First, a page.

This is the season of giving! Or, is it getting? Sometimes I’m not sure.
I’m a huge fan of Christmas. I love the gifts, the decorations, and all of the festivities. However, I do believe that we – especially us Americans – need to exercise caution not to become too materialistic this time of year.
In Acts 20:35, Paul reminded the Ephesian elders about the words of Jesus: “It is more blessed to give than to receive.” Interestingly, this is the only time that we read these words of our Lord. I’m thankful that Paul cited them so we could have them for all the ages. Let’s notice three points about this passage: the example, the expectation, and the experience of giving.
1. The Example of Paul
In Acts 20:34, Paul states that he had worked hard to provide for his own necessities so that he would not be a burden on the Lord’s church. As such, Paul provides a wonderful example for you and me. Let’s work to serve others instead of sitting by and waiting on others to serve us. Which leads us to the second observation.
2. The Expectation of the Church
Paul makes it clear that God expects all Christians to look for ways to serve each other – especially when it comes to spiritual needs. He says, “you must support the weak” (Acts 20:35). Galatians 6:1-2 is a parallel passage, which tells us to bear one another’s burdens, or trespasses. We are to help each other, walking with each other to remain faithful together. Camaraderie is an amazing gift you can give.
3. The Experience of Giving
Let’s focus in on Jesus’ words that Paul quotes. “It is more blessed to give than to receive.” Paul called on the elders to “remember the words of the Lord Jesus.” That word “remember” means to constantly call to mind.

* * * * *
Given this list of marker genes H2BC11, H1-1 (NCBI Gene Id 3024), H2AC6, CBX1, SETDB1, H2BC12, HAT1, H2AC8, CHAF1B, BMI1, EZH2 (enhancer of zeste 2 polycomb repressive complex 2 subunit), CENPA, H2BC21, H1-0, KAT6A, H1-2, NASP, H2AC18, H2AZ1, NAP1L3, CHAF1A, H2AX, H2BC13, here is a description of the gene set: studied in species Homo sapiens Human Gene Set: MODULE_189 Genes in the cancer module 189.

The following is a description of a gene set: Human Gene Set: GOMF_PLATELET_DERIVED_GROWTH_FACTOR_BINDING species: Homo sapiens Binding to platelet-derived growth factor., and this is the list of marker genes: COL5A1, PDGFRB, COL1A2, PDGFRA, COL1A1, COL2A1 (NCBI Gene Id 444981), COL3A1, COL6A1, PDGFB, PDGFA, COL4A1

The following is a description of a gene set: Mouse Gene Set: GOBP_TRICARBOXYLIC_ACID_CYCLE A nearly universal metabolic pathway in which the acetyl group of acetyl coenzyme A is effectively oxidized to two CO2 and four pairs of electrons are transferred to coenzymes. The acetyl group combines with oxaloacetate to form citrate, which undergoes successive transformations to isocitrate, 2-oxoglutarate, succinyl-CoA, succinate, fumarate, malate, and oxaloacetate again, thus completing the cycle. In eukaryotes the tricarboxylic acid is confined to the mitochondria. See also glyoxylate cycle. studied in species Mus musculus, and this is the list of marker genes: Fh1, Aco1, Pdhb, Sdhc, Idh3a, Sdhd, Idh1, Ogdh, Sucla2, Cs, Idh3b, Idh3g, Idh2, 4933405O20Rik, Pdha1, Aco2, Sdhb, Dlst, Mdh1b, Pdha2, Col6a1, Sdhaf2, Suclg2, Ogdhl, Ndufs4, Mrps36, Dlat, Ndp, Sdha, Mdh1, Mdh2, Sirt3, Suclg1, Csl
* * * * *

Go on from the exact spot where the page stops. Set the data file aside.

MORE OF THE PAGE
Jesus said, “It is more blessed to give…” (Acts 20:35). That word “blessed” refers to a higher, deeper, and fuller experience than mere happiness. Gareth L. Reese, in his commentary on Acts, says this on page 757:
There is a deep sense of blessedness that is experienced by the man who gives! There is a more lasting satisfaction resulting from being one who gives, than there is in being one who simply gets.
The word “give” is given in the present tense form in the original language. It could be translated, “constantly giving.” Wayne Jackson says that the sense is this: “Happier is the one who consistently practices giving, than is he who constantly receives” (Acts: From Jerusalem to Rome, page 263).
Let’s wrap it up: Paul’s words from Christ are, of course, absolutely true. The one who gives is absolutely blessed. He or she finds a deep sense of satisfaction and joy in giving that just cannot be found in receiving. Sure, receiving brings gratitude and it ties us together as people, but giving reminds us that what we have is from God; it’s not ours to begin with! This helps us to avoid selfishness and greed. Giving helps us to become more godly as we consider our heavenly Father who gave His only begotten Son for us.